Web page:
BRUSSELS As exercises in democracy go, this week's EU election rivals the United States, India and Brazil for sheer numbers.
But when it comes to voter recognition it is a very different story. The lead candidates could not even dream of comparisons with Barack Obama or Narendra Modi and therein lies a problem for the European Union as it battles to make itself more relevant and accountable to its citizens.
This week, from May 22-25, the 28 countries that make up the EU will elect a new European Parliament with up to 380 million voters, from western Portugal to northern Finland, choosing 751 deputies to represent them.
In every European election since the first direct one was held in 1979, turnout has fallen, dropping to just 43 percent in 2009, despite four EU countries requiring voting by law.
This year will be no different: pollsters expect turnout to drop to 40 percent or just below, and turnout among young voters - who politicians have worked hardest to connect with on issues such as jobs, education and training - will fall furthest.
At the same time, support for anti-EU and protest parties on the far-left and right is likely to surge, rising to 25 percent or more of the vote, from 13 percent in 2009, as people express frustration with rising unemployment and poor growth.
The irony is that never has the European Parliament had more power or ability to respond to voters' concerns, whether about mobile phone roaming fees, tobacco legislation, bankers' bonuses or the impact of international trade deals.
Parliament's enormous glass-and-steel buildings in Brussels and Strasbourg are decorated with banners promoting its defense of consumer rights, and its own museum - the parliamentarium - is an unrestrained paean to its own importance.
And yet there remains a deep disconnect with the public.
A survey by Pew Research Center in seven EU countries during March and April found 71 percent of people did not feel their voice counted in the European Union. Only 36 percent had a positive view of the parliament.
That is largely because most think in national not European terms, looking to their local leaders and parliamentarians to resolve problems, not "Brussels bureaucrats", or eurocrats.
"All this tends to relegate elections to the parliament to second-order elections largely focused on domestic rather than European issues," Sonia Piedrafita and Vilde Renman of the center for European Policy Studies, a think tank, wrote in a recent analysis.
"A low voter turnout is not an evil in itself, but it can undermine the democratic legitimacy of the European Union, and the European Parliament in particular."
As Jose Manuel Barroso, the president of the European Commission, likes to point out, EU member states tend to "nationalize successes and blame failures on Brussels", which means the EU's name is regularly muddied, undermining people's confidence in its institutions.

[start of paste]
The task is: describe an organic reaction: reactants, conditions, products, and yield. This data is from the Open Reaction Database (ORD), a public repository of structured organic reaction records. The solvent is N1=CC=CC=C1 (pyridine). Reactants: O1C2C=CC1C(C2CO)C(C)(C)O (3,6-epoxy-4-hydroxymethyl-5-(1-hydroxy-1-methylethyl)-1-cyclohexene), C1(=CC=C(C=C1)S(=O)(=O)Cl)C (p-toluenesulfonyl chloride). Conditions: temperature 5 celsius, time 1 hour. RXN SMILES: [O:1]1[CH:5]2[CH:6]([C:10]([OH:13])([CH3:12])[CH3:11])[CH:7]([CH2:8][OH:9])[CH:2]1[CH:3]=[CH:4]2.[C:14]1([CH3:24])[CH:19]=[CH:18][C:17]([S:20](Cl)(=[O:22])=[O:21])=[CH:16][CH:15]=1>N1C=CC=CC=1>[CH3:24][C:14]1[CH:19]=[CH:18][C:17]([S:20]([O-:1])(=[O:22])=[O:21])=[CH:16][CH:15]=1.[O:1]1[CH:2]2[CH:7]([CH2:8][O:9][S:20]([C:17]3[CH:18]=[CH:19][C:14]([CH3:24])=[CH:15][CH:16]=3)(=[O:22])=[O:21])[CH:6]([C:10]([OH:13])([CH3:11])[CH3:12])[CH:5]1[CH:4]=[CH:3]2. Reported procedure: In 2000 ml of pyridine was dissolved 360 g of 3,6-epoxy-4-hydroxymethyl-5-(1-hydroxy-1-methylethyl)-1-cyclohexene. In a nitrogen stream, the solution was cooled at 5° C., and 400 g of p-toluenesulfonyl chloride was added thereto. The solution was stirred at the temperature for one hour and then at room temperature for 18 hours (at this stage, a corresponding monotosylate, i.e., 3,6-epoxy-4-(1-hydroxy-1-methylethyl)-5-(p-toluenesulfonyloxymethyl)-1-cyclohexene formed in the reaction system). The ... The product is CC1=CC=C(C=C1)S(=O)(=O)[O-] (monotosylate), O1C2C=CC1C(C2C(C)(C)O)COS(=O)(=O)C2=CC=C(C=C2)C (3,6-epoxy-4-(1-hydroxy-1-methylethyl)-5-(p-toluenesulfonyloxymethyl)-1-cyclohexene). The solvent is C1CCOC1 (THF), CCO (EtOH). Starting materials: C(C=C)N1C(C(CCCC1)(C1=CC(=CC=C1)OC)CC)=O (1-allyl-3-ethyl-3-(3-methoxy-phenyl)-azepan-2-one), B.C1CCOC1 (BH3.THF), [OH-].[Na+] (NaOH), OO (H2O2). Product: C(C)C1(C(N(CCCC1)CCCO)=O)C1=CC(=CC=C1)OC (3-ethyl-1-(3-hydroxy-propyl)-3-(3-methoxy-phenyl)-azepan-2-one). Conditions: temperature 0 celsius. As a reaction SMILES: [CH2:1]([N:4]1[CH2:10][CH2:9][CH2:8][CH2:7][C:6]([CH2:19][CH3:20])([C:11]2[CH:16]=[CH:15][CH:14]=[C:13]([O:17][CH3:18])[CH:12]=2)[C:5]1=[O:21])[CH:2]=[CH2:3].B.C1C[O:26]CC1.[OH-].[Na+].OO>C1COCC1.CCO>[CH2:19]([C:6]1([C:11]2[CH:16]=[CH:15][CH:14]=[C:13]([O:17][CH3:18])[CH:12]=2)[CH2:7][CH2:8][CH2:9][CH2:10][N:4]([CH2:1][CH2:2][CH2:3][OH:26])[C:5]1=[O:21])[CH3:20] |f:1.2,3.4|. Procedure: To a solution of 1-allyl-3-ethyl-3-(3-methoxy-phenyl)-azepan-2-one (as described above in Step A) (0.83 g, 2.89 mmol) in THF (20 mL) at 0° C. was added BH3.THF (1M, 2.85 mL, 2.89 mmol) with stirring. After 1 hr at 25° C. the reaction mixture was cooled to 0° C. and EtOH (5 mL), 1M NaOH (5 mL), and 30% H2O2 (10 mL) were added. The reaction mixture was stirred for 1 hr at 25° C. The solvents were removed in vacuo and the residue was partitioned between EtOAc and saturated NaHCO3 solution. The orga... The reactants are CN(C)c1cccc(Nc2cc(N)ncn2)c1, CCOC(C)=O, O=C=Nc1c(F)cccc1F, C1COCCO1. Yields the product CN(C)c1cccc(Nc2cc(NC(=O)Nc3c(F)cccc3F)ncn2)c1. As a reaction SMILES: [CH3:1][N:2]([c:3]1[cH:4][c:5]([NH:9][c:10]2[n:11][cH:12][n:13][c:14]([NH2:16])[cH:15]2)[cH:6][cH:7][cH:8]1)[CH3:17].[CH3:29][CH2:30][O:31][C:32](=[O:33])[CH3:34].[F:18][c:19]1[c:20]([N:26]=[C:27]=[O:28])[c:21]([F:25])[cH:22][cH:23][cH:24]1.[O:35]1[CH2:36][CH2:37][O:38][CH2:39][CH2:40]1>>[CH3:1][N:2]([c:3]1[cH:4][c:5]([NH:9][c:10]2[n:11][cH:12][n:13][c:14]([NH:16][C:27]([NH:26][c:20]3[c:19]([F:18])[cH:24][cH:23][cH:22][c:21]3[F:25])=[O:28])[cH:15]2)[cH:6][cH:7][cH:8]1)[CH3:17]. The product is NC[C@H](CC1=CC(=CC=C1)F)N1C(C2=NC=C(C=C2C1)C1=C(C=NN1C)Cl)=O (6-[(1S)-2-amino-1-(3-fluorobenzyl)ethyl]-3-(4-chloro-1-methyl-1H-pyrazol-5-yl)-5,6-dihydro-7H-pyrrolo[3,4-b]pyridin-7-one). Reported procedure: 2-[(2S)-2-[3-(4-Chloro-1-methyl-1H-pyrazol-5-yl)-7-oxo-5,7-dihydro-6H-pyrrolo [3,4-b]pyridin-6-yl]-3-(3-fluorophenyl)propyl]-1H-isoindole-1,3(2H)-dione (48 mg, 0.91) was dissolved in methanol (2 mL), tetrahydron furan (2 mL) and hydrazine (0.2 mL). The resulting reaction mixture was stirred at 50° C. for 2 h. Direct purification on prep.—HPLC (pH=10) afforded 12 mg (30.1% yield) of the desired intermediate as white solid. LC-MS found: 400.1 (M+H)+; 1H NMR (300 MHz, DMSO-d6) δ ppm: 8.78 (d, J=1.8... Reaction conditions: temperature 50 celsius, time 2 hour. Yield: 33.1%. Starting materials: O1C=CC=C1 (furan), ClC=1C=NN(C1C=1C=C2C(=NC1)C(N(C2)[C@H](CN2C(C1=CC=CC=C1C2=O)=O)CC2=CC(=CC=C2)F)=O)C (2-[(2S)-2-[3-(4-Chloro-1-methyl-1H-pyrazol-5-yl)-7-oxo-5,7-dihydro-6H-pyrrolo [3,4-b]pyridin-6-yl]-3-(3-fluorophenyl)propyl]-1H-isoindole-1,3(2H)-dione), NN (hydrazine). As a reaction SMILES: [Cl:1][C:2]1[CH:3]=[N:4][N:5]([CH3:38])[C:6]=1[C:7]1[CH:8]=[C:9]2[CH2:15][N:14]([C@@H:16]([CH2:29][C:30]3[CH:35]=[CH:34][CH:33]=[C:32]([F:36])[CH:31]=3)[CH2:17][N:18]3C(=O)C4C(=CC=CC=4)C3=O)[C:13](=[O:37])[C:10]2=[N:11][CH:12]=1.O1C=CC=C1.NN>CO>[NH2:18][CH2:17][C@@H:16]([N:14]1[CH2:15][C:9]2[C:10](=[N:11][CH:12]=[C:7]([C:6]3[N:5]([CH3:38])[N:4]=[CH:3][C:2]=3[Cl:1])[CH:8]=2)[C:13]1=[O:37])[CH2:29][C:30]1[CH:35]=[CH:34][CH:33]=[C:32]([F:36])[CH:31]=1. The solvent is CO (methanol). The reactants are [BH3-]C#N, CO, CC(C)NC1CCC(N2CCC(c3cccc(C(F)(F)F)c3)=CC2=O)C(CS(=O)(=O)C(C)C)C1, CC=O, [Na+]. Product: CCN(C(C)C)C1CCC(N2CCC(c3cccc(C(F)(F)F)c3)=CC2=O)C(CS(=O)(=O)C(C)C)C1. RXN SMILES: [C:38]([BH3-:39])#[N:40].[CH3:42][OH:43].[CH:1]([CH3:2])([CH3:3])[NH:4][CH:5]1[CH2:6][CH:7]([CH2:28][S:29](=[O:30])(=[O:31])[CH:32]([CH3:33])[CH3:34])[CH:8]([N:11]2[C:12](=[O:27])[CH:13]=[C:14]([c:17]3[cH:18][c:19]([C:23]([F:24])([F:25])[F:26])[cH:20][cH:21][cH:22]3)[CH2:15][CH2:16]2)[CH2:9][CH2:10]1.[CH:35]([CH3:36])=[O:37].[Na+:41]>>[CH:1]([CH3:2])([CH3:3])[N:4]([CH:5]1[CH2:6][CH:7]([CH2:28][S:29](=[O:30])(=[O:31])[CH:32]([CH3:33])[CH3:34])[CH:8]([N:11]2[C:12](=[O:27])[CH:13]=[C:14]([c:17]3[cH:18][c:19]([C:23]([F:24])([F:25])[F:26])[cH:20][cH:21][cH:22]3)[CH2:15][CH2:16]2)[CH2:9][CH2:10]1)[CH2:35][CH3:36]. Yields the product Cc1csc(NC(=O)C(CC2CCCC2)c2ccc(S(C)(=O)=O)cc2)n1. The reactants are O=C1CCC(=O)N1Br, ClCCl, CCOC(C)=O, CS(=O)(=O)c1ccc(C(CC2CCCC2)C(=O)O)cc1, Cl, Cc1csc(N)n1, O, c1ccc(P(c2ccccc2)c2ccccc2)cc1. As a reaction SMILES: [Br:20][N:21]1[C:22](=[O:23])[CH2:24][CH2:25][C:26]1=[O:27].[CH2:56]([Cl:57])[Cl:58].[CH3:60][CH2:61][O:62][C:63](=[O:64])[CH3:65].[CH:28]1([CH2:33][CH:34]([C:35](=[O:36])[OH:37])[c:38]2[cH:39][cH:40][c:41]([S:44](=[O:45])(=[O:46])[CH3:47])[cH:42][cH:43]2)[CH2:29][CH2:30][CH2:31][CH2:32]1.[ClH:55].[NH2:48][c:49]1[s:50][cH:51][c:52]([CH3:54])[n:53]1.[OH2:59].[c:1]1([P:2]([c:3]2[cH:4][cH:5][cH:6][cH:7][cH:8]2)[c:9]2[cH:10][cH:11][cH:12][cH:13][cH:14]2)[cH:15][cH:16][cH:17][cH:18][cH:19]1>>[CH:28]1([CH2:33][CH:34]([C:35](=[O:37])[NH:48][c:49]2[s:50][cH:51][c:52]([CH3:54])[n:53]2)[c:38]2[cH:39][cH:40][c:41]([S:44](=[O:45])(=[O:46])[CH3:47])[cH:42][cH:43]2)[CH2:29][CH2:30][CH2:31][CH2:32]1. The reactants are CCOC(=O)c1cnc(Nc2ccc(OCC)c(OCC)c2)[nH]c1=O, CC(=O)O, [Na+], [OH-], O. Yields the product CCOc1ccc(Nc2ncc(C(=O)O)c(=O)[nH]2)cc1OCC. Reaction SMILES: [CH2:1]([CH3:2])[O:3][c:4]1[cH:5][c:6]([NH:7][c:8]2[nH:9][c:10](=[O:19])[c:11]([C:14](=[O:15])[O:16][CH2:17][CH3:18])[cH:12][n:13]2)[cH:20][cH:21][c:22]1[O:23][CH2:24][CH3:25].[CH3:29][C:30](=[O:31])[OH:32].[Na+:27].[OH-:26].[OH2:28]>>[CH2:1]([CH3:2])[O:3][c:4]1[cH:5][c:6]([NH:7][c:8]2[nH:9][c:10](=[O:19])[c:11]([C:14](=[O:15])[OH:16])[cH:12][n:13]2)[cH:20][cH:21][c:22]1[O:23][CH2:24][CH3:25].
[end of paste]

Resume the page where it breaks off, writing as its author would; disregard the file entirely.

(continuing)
In an effort to combat those conceptions, the big innovation of this year's election has been the creation of 'Spitzenkandidaten' - a German word meaning "top candidates" or "front runners".
Each of the major political groups in the EU - the center-right European People's Party, the center-left Socialists & Democrats, the liberal ALDE group and the Greens - agreed to nominate a candidate to succeed Barroso as Commission president.
Whichever group comes top in the election will, in theory, be in pole position to secure Barroso's job - a powerful role with far-reaching legislative responsibilities: the Commission is akin to a European civil service, with 30,000 employees.
Yet even these leading candidates have struggled to break a wall of indifference, their frequent live debates relegated to minority TV channels, if they have been broadcast at all.
The backers of the 'Spitzenkandidaten' concept were convinced it would more closely connect voters to Europe's politicians. They imagined candidates criss-crossing the continent, rallying voters to the European cause, not unlike a U.S. presidential campaign.
The reality has been somewhat less glamorous. A poll this month of nearly 9,000 people in 12 EU countries conducted by the Ipsos group showed more than 60 percent of voters had no idea who any of the 'Spitzenkandidaten' were.
In some respects that is not surprising - none of them is a pan-European name, even if two of them have been prime ministers in their own countries. The top three are all men aged 58-61 who are committed to deeper European integration, an idea damaged by the euro zone debt crisis.
The center-right candidate, former Luxembourg Prime Minister Jean-Claude Juncker, has shuttled across Europe in a campaign bus and private plane, making stump speeches and taking part in multilingual debates with other candidates.
Polls suggest the grey-haired, heavy-smoking Juncker is marginally ahead of his center-left rival, Germany's Martin Schulz, the current president of the European Parliament, although the lead is within the margin of error.
Even if Juncker's or Schulz's group does emerge the winner in the election, there is no guarantee that either of them will become Commission president.
It remains up to the EU's heads of state and government to nominate a candidate for the Commission "taking into account" the results of the election. Their nominee must then be approved by a majority in the parliament.
While it will be difficult for EU leaders to ignore Juncker or Schulz if either is a clear winner come Sunday night, it is still possible. If they are overlooked, voters may well ask themselves what the point of the candidate-based race was, and decide against voting in even greater numbers next time.
That will only exacerbate the democratic deficit and beg ever more questions about the EU's ability to make itself relevant to the continent's 500 million citizens.
(Editing by Mike Peacock)